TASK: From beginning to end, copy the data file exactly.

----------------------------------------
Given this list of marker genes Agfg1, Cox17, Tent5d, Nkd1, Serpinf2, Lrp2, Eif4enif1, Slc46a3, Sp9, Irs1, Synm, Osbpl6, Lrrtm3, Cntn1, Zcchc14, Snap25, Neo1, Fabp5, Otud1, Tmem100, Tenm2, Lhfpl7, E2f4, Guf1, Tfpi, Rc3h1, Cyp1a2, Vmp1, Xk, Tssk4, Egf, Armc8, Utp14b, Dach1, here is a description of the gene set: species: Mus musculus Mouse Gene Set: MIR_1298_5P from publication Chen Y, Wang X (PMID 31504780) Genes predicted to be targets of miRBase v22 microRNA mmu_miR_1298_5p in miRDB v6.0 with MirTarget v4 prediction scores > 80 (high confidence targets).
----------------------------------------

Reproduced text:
Given this list of marker genes Agfg1, Cox17, Tent5d, Nkd1, Serpinf2, Lrp2, Eif4enif1, Slc46a3, Sp9, Irs1, Synm, Osbpl6, Lrrtm3, Cntn1, Zcchc14, Snap25, Neo1, Fabp5, Otud1, Tmem100, Tenm2, Lhfpl7, E2f4, Guf1, Tfpi, Rc3h1, Cyp1a2, Vmp1, Xk, Tssk4, Egf, Armc8, Utp14b, Dach1, here is a description of the gene set: species: Mus musculus Mouse Gene Set: MIR_1298_5P from publication Chen Y, Wang X (PMID 31504780) Genes predicted to be targets of miRBase v22 microRNA mmu_miR_1298_5p in miRDB v6.0 with MirTarget v4 prediction scores > 80 (high confidence targets).